Industry heavyweights appointed to new Health Navigator Advisory Board
Three prominent health experts are amongst members of a new Health Navigator Advisory Board, launched today to support Health Navigator’s continued growth.
Mark England, former Deputy National Director for Urgent and Emergency Care at NHS England and NHS Improvement; Sarah Mitchell, Adult Social Care and Health Improvement Adviser; and Matthew Cooke, Professor at Warwick Medical School and former National Clinical Director for Urgent and Emergency Care at the Department of Health and Social Care will all be offering their expert guidance to help shape our future.
The launch of the Advisory Board is to help us to achieve our ambitious plans following delivery of our successful pilot studies ratifying the efficacy of our powerful AI-driven health coaching services.
High quality evidence attracts Board members
Joachim Werr, CEO at Health Navigator, said: “I was looking for three to five very senior individuals who held very specific skills in certain core areas: academia, NHS performance, community services, central policy and commercial. We have been incredibly lucky that we have attracted such high calibre advisory members that meet these five areas.”
“I think one of the key things that attracted our advisory board members was that we have moved past the pilot stage and we are actively handling several thousand patients. We also have a large scale launch trial underway, which is producing interesting results already, and it is exciting for people to be involved in a company such as us from the beginning.”
Werr is clear that the Advisory Board members are more than just an outward endorsement of Health Navigator services and that they will play a very active role in the company’s direction – meeting every six weeks and maintaining regular contact with our senior management team.
He said: “They will support us with intelligence-led targeting of ICS/STPs, CCGs and trusts that could benefit from our technology, of which – given the sustained 2.2% annual increase in A&E attendances from 2006 until 2019 and the recent reports of waiting times at their worst-ever level – there are many.”
Health Navigator is proven to help reduce the burden placed on A&E departments by using its sophisticated AI analytic capabilities to identify the small percentage of patients that have a great number of emergency hospital admissions, and then working with them through its proactive health coaching programme to help them better manage their conditions.
Werr added: “In our randomised control trial, our intervention reduced A&E attendances by 36%, unplanned hospital admissions by 30%, and planned admissions by 25%”
It is evident that the new Advisory Board members are equally as enthused about the roles they are due to play.
Professor Cooke said: “I think we can all bring something slightly different to the table. The thing that excites me is that Health Navigator has been evaluated properly; there are not many interventions like this where there has been a randomised control trial. I’m an academic by background – I love evidence – and there are very few operational interventions that have had this level of analysis. Usually the approach is to see if it works somewhere and then if it does, try it somewhere else. Part of my role is to ensure the evaluations continue to be carried out effectively and in a way that is the most informative.”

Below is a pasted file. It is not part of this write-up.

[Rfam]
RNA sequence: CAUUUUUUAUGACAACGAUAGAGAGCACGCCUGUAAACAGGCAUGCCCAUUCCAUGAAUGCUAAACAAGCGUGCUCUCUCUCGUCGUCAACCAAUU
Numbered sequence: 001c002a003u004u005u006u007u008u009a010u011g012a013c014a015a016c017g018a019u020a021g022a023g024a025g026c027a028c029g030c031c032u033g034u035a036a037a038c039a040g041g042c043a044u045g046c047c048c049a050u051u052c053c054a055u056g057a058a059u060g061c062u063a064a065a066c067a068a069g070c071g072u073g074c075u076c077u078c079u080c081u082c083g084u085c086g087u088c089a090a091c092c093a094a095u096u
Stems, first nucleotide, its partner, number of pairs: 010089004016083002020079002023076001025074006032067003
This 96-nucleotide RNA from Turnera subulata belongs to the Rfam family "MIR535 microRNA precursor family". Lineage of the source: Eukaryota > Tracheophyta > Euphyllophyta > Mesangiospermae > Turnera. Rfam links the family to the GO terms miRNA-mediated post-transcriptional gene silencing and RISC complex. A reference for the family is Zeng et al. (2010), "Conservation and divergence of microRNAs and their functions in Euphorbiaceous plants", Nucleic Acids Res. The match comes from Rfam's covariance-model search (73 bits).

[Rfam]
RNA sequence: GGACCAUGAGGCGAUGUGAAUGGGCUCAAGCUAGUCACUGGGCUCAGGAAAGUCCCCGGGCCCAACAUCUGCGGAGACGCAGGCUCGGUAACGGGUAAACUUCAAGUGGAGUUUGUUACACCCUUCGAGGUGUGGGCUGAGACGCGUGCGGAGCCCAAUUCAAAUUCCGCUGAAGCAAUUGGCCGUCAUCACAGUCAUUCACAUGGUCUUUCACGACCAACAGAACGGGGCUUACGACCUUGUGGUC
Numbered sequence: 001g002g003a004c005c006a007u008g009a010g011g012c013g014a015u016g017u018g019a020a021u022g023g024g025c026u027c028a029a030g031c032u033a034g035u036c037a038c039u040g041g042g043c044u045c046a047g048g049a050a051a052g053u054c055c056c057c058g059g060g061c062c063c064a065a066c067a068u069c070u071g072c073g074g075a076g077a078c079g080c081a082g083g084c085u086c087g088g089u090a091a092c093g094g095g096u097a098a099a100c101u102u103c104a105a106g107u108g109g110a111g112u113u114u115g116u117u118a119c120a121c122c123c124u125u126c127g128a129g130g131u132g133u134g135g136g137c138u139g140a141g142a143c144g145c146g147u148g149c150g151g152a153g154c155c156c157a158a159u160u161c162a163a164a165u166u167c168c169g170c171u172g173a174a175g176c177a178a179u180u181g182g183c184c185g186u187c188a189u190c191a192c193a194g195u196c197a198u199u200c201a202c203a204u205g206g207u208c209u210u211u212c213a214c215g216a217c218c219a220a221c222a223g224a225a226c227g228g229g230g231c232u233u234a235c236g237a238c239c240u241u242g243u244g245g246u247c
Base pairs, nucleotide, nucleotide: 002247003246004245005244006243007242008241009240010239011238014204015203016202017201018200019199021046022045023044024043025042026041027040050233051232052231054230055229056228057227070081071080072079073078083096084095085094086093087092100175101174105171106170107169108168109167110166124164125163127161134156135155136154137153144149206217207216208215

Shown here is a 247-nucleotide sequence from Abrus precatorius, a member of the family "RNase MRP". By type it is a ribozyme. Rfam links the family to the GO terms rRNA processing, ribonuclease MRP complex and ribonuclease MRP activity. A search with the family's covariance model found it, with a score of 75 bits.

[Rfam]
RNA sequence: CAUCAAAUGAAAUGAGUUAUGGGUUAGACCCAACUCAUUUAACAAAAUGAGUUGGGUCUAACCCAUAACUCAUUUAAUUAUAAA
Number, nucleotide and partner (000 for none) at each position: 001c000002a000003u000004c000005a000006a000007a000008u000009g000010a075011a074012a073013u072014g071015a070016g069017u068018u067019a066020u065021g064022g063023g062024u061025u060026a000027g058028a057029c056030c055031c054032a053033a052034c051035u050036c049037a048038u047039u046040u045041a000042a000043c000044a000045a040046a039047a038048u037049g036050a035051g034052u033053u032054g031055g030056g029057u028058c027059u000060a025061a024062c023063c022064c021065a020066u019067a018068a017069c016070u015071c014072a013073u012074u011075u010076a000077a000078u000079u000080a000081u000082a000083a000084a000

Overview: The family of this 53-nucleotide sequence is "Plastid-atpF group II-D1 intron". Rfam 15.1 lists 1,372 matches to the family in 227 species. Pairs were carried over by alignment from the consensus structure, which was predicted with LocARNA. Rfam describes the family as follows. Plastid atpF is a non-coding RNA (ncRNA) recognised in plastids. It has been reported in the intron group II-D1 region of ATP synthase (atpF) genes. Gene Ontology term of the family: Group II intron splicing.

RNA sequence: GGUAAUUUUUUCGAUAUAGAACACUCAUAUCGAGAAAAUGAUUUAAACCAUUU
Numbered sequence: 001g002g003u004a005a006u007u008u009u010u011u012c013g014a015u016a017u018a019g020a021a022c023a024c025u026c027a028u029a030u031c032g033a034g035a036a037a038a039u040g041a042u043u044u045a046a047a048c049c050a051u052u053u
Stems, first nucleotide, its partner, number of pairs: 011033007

Mark England is looking forward to playing his part in raising the visibility of Health Navigator and the evidence that it is an effective intervention to avoid hospitalisation. “I’ve wrestled with the problem of excessive growth in demand for hospital services in the NHS from the provider, system and policy perspectives,” he explained. “Health Navigator’s service is one of the few examples that has really good evidence of having an impact on unplanned hospital activity. Health Navigator are finding and supporting a vulnerable group of patients giving them the understanding, strategies and confidence to manage their health in a more proactive way, having a very positive impact.”
Werr is also hoping that the Advisory Group will help to advise on where its innovative technology can help in other areas beyond A&E. “Our vision for Health Navigator is that it will grow beyond its current service and that some of the mechanisms and methods that we use could be applied to other areas, for example social care. I see the Advisory Board as being integral to helping to steer this and we are very much looking to draw on their collective expertise.”
This is one area that Sarah Mitchell is particularly keen to support. “I’d really like to see how we develop this approach in a broader range of people so that it’s not all about acute healthcare,” she said. “How do we help people through a health coaching approach to manage their own mental health issues, their anxiety, maybe support them in caring for someone who’s got dementia, or someone younger with a learning disability or a physical disability, something that actually enables people to manage their own care, whether it be health care or social care? That prevention aspect and empowering people really attracts me. If we are looking 5-10 years hence, how can we spread that out to a much bigger population.”